• You perform an action that normally satisfies goal, but you get unexpected results because you weren’t in right mode
      • Try to select a word in word processor when “Search” dialog box is up
errors cont41
Errors (cont.)
  • Design implications
    • Prevent slips
      • Make it difficult to perform inappropriate action
        • Don’t allow oil to go into gas tank (physical constraint)
        • Allow disk to fit in disk drive in only one way
        • Require confirmation of destructive actions
    • Enable easy detection/correction of slips
      • Provide good feedback
      • Allow actions to be reversed well after the fact
        • Recycle bin bin must be explicitly emptied
mental models
Mental Models
  • Internal constructions of some aspect of the external world, e.g., computer systems (Craik, 1943)
  • People “run” mental models to make predictions about system behavior
  • People develop “core” mental models, and apply them to explain how other things work
    • Not always appropriate!
  • People can have deep or shallow models
    • e.g. how to drive a car or how it works
mental models cont
Mental Models (cont.)
  • Example: Mental model of thermostat
    • You arrive home on a cold winter’s night to a cold house. How do you get the house to warm up as quickly as possible? Set the thermostat to be at its highest or to the desired temperature?
    • You arrive home starving hungry. You look in the fridge and find all that is left is an uncooked pizza. You have an electric oven. Do you warm it up to 375 degrees first and then put it in (as specified by the instructions) or turn the oven up higher to try to warm it up quicker?
how did you fare
How did you fare?
  • Your mental model
    • How accurate?
    • How similar?
    • How shallow?
  • Payne (1991) did a similar study and found that people frequently resort to analogies to explain how they work
  • People’s accounts varied greatly and were often ad hoc
mental models cont46
Mental Models (cont.)
  • Many people have erroneous mental models (Kempton, 1996)
  • Thermostats are particularly problematic
    • People’s mental models tend to be based on general valve theory, where “more is more” principle is generalized to different settings (e.g. gas pedal, gas cooker, tap, radio volume)
    • However, thermostats are based on model of on-off switch
information processing model
Information Processing Model
  • Analogy drawn between the human mind and a computer
  • Just like a computer, human “information processors” have various “hardware” components
    • Memory
      • Working (storage capacity: 3 chunks; access time: 70 msec)
      • Long term
    • Perceptual processor(clock speed: 100 msec)
    • Cognitive processor(clock speed (70 msec)
    • Motor processor(clock speed: 70 msec)
information processing cont
Information Processing (cont.)
  • The “Model Human Processor” (MHP) is seen as an approximation of human behavior
    • Good enough for purposes of prediction
    • In fact, in pioneering studies by Card, Moran, and Newell, the MHP was able to predict human performance with an error rate of only 10-20%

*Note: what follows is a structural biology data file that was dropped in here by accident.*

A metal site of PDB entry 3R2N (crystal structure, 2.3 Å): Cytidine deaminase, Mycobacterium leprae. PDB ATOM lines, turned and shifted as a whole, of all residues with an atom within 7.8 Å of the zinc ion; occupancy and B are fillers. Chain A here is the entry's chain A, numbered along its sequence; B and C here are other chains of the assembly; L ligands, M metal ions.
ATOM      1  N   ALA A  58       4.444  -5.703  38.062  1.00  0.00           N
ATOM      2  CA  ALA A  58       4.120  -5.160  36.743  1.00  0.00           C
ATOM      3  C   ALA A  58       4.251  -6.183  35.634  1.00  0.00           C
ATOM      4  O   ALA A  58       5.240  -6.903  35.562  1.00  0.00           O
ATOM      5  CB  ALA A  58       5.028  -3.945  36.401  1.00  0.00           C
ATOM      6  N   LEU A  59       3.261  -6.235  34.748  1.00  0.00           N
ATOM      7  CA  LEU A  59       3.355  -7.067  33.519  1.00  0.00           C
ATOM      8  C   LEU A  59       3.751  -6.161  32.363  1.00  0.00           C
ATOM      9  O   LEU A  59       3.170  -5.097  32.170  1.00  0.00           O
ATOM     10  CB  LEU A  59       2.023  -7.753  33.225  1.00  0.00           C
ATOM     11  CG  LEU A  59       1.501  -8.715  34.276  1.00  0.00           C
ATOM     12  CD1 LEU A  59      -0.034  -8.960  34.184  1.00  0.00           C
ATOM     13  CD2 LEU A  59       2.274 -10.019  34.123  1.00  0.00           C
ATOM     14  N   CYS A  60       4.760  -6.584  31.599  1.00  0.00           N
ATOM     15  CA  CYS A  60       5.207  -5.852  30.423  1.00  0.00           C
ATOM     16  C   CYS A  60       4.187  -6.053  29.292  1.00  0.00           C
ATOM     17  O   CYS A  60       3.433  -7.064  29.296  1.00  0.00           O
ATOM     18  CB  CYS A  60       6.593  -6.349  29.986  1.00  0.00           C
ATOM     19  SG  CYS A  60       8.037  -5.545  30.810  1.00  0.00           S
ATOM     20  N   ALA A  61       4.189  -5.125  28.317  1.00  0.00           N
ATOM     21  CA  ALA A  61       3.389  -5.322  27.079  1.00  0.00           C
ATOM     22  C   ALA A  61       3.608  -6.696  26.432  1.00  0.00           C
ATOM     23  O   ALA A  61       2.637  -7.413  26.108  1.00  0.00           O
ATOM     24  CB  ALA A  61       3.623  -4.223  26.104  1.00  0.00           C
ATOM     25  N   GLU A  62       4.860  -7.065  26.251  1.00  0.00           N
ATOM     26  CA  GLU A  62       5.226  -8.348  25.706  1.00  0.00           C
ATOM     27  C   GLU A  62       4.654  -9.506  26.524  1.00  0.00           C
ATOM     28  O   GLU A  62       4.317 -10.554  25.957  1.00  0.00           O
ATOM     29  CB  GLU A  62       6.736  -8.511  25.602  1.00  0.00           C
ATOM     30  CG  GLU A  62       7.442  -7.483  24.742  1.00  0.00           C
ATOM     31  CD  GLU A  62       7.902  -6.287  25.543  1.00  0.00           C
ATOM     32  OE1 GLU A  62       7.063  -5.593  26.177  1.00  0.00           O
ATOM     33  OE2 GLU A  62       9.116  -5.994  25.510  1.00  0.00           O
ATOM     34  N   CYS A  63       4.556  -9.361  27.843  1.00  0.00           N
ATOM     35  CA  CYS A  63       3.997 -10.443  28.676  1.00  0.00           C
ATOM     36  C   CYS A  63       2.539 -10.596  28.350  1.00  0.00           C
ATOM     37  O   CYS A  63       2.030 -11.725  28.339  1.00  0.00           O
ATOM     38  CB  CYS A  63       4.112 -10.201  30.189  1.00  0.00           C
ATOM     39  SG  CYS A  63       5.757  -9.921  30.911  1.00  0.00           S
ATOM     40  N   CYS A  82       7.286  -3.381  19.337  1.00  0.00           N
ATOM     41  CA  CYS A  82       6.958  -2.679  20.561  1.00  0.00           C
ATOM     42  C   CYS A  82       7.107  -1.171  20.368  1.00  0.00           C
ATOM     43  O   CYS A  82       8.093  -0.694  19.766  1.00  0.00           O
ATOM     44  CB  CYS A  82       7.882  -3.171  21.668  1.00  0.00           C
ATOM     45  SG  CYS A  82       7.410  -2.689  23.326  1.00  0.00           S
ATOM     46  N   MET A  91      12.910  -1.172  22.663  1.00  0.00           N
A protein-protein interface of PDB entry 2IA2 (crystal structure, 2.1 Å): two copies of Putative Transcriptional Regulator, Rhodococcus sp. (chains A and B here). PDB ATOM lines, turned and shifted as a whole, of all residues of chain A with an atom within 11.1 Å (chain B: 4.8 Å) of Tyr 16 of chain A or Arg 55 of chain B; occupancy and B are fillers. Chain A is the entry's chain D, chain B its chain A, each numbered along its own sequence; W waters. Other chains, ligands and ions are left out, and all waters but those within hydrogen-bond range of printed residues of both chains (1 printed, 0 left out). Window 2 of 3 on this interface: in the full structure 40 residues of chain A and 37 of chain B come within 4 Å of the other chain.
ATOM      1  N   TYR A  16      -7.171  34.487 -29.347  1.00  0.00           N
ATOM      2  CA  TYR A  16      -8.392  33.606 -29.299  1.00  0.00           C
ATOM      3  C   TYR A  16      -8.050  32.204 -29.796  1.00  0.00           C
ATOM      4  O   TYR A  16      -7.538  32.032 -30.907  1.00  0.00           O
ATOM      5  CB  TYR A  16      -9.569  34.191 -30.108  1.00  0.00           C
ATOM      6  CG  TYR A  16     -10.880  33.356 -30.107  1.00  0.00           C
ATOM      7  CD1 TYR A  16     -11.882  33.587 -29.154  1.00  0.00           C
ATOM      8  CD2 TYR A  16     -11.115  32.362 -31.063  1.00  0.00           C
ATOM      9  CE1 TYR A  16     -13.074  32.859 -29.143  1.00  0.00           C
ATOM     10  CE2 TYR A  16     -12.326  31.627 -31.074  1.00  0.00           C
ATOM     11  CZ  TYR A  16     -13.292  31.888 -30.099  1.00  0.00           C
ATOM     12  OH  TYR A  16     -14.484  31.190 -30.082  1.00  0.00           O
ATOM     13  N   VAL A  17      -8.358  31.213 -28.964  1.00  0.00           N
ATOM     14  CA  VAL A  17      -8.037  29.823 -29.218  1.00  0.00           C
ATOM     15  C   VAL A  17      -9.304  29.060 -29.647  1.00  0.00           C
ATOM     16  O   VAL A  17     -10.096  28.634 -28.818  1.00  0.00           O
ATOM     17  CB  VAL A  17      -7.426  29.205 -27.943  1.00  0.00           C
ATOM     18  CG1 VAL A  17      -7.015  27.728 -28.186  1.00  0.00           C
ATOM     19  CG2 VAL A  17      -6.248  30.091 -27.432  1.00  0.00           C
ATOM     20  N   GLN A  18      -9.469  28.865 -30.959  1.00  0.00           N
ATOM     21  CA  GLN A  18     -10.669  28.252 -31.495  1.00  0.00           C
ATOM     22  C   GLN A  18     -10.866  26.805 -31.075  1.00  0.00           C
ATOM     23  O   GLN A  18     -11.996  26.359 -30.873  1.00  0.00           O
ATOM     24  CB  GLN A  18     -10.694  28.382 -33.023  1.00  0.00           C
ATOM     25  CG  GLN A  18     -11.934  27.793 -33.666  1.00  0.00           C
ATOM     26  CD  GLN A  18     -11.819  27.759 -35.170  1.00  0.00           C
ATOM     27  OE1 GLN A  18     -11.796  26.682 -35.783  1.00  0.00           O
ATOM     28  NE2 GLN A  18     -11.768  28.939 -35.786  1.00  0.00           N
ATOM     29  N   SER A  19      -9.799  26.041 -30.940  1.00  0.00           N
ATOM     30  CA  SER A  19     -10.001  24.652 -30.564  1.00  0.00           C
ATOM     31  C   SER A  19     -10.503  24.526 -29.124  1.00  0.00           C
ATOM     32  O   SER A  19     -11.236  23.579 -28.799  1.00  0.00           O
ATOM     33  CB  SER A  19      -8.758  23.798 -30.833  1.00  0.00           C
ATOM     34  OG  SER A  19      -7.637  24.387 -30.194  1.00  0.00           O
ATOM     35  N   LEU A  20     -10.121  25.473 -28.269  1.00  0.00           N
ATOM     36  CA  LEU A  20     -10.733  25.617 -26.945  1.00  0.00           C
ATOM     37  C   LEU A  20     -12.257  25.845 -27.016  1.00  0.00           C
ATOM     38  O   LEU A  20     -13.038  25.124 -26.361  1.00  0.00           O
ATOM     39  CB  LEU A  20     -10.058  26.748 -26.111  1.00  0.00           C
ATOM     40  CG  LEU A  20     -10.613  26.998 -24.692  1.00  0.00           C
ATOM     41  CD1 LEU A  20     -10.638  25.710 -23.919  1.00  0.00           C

• However, the MHP is highly limited
    • Predictions only good under artificially closed conditions
    • Doesn’t take into account the distractions of a typical environment
    • Predictions limited mainly to expert performance
external cognition
External Cognition
  • Concerned with explaining how we interact with external representations (e.g. maps, notes, diagrams)
  • Key questions
    • What are the cognitive benefits?
    • What processes are involved?
    • How do they extend our cognition?
    • What computer-based representations can we develop to help even more?
external cognition cont
External Cognition (cont.)
  • Humans externalize to reduce memory load
    • Diaries, reminders,calendars, notes, shopping lists, to-do lists
      • Remind us that we need to do something (e.g. to buy something for mother’s day)
      • Remind us of what to do (e.g. buy a card)
      • Remind us when to do something (e.g. send a card by a certain date)
    • Post-its, piles, marked emails
      • Where placed indicates priority
    • Replaces cognitive task with perceptual one
external cognition cont51
External Cognition (cont.)
  • Computational offloading
    • When a tool is used in conjunction with an external representation to carry out a computation (e.g. pen and paper)
    • E.g., try doing the two sums below (a) in your head, (b) on a piece of paper and (c) with a calculator.
      • 234 x 456 =??
      • Which is easiest and why? Both are identical sums
    • Replaces cognitive task with perceptual one
external cognition cont52
External Cognition (cont.)
  • Annotation
    • Involves modifying existing representations through making marks
      • e.g. crossing off, ticking, underlining
    • Replaces cognitive task with perceptual one
  • Cognitive tracing
    • involves externally manipulating items into different orders or structures
      • e.g., moving scrabble tiles on rack
      • e.g., moving around cards in hand
    • Replaces cognitive task with perceptual one
external cognition cont53
External Cognition (cont.)
  • Design Implication
    • Carefully-designed external representations at the interface can improve task performance by reducing memory load and facilitating computational offloading

e.g. Information visualizations potentially allow people to make sense of large amounts of data

summary points
Summary Points
  • Empirical data suggests limits on human performance and cognition
  • We can use these data to help us design computer systems that are easy to use and maximize human performance
  • In particular, these data provide
    • Design principles and concepts
    • Design guidelines
  • They also serve as the basis for “analytic” tools
    • Predictive models of human performance
      • GOMS, Keystroke-Level Model (to be covered later)
    • “Walkthrough” methods for predicting performance
      • Cognitive walkthrough (to be covered later)